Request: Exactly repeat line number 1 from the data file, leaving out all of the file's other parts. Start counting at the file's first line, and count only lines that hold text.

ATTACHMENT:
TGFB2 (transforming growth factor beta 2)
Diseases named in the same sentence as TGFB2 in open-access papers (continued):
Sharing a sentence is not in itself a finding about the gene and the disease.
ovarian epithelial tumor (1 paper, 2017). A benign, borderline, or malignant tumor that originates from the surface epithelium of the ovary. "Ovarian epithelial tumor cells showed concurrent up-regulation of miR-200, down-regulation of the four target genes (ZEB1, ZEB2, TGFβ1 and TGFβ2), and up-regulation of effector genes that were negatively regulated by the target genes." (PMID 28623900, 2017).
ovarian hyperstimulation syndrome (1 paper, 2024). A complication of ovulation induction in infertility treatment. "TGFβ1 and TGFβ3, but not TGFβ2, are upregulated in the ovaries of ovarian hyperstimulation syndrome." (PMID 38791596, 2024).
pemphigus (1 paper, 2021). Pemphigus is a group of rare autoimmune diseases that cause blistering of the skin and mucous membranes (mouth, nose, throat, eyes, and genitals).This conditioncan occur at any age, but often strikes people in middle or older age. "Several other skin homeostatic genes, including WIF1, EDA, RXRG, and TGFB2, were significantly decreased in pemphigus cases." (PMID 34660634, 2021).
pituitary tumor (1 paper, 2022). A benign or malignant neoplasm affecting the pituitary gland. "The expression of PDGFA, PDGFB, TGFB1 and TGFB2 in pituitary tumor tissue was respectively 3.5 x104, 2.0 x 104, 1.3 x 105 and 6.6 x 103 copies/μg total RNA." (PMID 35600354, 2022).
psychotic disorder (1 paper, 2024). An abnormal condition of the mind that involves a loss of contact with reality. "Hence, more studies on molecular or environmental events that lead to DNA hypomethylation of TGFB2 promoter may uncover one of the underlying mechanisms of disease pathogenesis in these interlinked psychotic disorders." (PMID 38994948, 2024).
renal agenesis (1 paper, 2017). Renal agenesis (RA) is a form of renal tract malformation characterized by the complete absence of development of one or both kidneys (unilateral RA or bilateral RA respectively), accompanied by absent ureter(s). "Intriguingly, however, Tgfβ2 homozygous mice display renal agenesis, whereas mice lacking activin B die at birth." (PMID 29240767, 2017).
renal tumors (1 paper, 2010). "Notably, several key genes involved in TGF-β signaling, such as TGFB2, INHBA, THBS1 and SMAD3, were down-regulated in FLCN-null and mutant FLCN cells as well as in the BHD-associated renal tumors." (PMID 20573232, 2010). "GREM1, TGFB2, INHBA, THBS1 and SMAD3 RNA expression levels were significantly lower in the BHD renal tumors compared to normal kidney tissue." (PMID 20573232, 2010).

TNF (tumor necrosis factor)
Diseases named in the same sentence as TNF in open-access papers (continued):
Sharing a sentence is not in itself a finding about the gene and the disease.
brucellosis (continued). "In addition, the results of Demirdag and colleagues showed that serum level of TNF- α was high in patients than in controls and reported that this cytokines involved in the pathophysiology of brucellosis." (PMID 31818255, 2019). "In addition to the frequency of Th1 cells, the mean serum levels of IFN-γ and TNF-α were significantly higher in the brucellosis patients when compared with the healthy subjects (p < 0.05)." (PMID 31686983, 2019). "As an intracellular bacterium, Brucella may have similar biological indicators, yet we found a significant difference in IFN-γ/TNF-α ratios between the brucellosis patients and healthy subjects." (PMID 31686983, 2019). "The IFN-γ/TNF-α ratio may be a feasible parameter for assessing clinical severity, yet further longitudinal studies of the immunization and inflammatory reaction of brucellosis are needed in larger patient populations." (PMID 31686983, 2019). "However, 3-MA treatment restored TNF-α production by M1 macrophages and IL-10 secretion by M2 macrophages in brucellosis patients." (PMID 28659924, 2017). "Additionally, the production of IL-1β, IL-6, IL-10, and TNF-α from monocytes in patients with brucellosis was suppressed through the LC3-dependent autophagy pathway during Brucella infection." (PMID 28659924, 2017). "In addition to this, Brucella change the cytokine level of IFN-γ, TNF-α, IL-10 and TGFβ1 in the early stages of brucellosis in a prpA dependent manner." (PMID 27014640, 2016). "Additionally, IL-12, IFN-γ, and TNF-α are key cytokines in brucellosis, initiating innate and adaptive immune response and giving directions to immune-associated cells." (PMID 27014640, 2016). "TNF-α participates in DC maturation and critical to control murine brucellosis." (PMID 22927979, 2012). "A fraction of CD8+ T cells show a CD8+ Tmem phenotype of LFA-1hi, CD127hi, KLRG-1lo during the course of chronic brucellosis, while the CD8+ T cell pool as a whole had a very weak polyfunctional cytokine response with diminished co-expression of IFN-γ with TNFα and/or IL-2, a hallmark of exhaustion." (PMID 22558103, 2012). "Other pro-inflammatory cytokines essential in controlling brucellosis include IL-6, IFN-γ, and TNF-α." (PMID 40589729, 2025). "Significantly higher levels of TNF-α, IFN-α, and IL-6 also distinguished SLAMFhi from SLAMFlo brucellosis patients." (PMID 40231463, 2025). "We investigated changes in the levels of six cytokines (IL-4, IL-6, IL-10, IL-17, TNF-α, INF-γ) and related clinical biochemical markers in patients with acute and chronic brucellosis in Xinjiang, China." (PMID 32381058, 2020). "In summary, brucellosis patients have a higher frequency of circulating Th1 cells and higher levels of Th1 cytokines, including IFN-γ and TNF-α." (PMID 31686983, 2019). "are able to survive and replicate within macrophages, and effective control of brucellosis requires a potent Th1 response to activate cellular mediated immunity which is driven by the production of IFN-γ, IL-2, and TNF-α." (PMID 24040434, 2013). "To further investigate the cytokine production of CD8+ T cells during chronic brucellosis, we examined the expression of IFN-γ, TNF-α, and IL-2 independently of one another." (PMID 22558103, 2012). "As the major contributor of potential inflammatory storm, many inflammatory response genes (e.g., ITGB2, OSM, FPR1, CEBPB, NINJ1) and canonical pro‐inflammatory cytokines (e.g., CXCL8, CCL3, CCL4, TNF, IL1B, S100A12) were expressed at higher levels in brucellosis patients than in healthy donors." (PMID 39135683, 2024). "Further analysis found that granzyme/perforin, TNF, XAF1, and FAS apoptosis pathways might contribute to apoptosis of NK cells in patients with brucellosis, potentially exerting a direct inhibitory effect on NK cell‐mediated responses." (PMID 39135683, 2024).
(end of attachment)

TGFB2 (transforming growth factor beta 2)